After Sunday’s clash at West Ham, the Arsenal squad will disperse for a couple of weeks as the Interlull kicks in.
Thanks to Covid-19 travel restrictions and the fact many countries are due to play three games in 10 days, it’s shaping up to be a very complicated period for clubs and players alike.
While the Arsenal medical team have done a fantastic job keeping the majority of the first team on the pitch despite a stunted pre-season, Mikel Arteta is worried about the strain being placed on his players and thinks the upcoming break completely ignores their welfare.
“I think it’s a bit too much in general, in a normal year,” he said on Wednesday. “This year, I think it becomes something really dangerous. The amount of minutes these boys have played in such a short time with no preparation, I don’t think it’s right.
“We’re not going to change it. The decisions have been made, the games are going to be played so it’s just about how we protect our players in the best possible way.”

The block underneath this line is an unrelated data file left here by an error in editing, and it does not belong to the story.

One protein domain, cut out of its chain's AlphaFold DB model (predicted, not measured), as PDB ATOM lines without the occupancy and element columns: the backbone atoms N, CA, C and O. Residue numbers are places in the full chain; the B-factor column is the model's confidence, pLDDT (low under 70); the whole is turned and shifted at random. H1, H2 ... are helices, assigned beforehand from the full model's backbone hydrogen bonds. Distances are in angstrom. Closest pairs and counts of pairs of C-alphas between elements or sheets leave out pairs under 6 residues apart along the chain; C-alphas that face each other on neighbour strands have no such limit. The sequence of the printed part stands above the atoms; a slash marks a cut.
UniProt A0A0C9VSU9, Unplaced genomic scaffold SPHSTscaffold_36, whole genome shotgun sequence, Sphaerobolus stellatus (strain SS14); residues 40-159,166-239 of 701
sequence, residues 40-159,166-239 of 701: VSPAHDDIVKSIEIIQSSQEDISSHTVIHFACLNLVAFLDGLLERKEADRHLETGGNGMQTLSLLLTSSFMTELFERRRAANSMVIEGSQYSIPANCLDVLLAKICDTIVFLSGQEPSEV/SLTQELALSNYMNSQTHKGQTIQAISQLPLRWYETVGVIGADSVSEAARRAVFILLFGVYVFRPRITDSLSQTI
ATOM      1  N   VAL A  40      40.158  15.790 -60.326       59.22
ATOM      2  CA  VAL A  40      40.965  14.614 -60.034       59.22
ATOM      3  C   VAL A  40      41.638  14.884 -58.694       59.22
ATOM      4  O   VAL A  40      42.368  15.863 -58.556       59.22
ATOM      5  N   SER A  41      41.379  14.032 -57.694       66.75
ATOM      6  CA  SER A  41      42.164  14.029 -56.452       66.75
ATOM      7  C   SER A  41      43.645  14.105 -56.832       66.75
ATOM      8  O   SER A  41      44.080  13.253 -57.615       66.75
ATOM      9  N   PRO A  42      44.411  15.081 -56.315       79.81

With more than 35 countries on the UK government’s travel ‘red list’, Arteta confirmed that the Gunners will ask that players are not selected for fixtures that could force them into a mandatory 10-day quarantine on their return.
“The ones that are going to be in red zone countries obviously won’t be able to play those games or those fixtures,” he said.
“The rest, we have to allow them to go if they are fit and we will stick to the protocols and all the guidance that we have to let our players go when they are safe.
He added: “We have a few where they might be able to play one game and not the next game. There’s a lot still to figure out. The doctor is in constant communication with the Premier League and the federations but it’s not too simple.”
At the tail-end of last year, Arteta was less than impressed that Pierre-Emerick Aubameyang had to spend a night sleeping on an airport floor after Gabon had a diplomatic falling out with opponents Gambia. Naturally, he doesn’t want a repeat nor does he want the physical routine of his players being completely knocked off-kilter.
“I only want to trust them,” he said when asked about handing over his players to other medical departments.
“We will communicate with them, tell them the state of our players and try to maintain an open discussion to try to manage their loads in the best possible way and not change too much the things they are used to doing.”